|This place ain't mine no more.|
I bought this place a little over six years ago. I lived in it for 1½ years, and then I rented it to amazing tenants for the next 4½ years.
The house sold quickly, thanks to my awesome realtors, Sarah and Jamie Reece. As Shakespeare would say, Sarah and Jamie made the process as smooth as monumental alabaster.
February 25: Tenants move out
March 5: List on market
March 10: Accept offer
March 28: Close
Repeat business and word-of-mouth are extremely valuable. I've done my repeat business, as Sarah and Jamie also helped me buy this place six years ago. And now here's my word-of-mouth:
Sarah & Jamie are great agents -- I highly suggest working with them for your next real estate transaction!
|Sarah & Jamie Reece.|
(Photo from http://edmonds.withwre.com)
Truth be told, I've taken quite a bit of shit for selling my rental property. "You had exquisite tenants!" "It was generating cash for you!" In light of conventional thinking, this shit is duly deserved. My tenants were indeed fantastic, and the property was indeed generating income.
But conventional thinking doesn't work so well for my lifestyle.
Furthermore, conventional thinking rarely considers the valuation of intangibles. By selling my property, I've acquired something called "freedom" -- freedom from having to property manage, freedom from having to worry about someone else managing the property, and freedom from everything else that comes along with owning stuff.
Freedom, for me, is precious and thus very valuable.
I moved to Seattle in 2006 to begin a PhD program in Accounting at the University of Washington. I wanted to study the valuation of intangibles.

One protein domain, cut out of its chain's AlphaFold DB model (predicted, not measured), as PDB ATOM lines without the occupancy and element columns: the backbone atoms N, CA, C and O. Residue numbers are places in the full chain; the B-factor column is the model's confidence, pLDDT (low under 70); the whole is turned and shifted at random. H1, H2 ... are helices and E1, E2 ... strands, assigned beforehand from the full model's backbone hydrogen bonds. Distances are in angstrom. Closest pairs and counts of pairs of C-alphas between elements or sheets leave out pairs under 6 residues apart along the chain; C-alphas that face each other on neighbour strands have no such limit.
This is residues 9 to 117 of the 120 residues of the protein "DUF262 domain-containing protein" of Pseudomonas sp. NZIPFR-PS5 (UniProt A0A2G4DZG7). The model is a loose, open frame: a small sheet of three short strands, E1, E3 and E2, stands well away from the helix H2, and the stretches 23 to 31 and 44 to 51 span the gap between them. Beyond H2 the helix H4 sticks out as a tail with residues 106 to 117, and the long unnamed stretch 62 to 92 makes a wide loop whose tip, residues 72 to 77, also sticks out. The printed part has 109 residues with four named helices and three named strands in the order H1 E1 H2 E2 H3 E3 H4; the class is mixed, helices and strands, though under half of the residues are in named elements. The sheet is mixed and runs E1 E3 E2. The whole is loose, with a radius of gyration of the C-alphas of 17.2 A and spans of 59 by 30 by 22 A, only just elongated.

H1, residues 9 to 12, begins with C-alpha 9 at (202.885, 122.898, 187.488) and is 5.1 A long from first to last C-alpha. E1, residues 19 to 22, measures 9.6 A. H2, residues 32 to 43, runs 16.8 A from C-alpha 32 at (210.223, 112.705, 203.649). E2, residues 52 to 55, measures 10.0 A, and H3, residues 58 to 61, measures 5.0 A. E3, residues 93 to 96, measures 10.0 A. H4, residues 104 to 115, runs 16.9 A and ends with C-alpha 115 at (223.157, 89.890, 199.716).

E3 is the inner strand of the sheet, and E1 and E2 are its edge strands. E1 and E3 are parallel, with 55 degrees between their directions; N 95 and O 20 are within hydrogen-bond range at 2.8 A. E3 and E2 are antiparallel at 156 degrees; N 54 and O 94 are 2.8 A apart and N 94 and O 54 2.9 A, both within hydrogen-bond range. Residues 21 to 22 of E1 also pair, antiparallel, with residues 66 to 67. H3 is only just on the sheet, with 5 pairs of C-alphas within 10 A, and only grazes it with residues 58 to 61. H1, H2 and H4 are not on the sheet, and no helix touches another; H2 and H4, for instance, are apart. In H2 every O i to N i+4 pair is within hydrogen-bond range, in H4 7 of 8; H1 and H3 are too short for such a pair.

|My comrades entering the various doctorate business programs in 2006.|
I'm in the third row, third from the right.
As you likely recall, the valuation of an organization's assets, liabilities, and owner's equity are displayed within a financial statement called a "balance sheet." (My apologies if I'm bringing back horrid memories of your Accounting 101 class.) Traditionally, accountants have only included an organization's tangible assets within the balance sheet. But in today's knowledge-based economy, it is often an organization's intangible assets that truly drive value for the business.
Sure, there exist approaches for valuing certain intangibles on a balance sheet, such as franchises, copyrights, trademarks, patents, and brand names. But there are no methods for valuing employees. I wanted to study how to value employees on a balance sheet. I wanted to quantify the elements that make employes valuable -- the quality of management, the loyalty of the workforce, and technological know-how, to name a few. After all, without employees, organizations are worthless.
I didn't get too far into the doctoral program, as the surrounding mountains and waters of the Pacific Northwest proved to be far more enticing. Though my interest in valuing employees has waned, my appreciation for the valuation of intangibles has not.
In the year and a half since I've abandoned my traditional career-centered lifestyle to design and live my own life, I've placed a greater and greater value on freedom. I've exchanged my rental property for freedom. I've pulled up more of my roots, and I've further expanded my wings.
Less tangibles in my life means more room for intangibles -- freedom, gratitude, joy, happiness. And while I don't care to spend my life pinning a dollar amount on these intangibles, I can affirmatively say that the valuation of my intangibles far exceeds the valuation of my tangibles.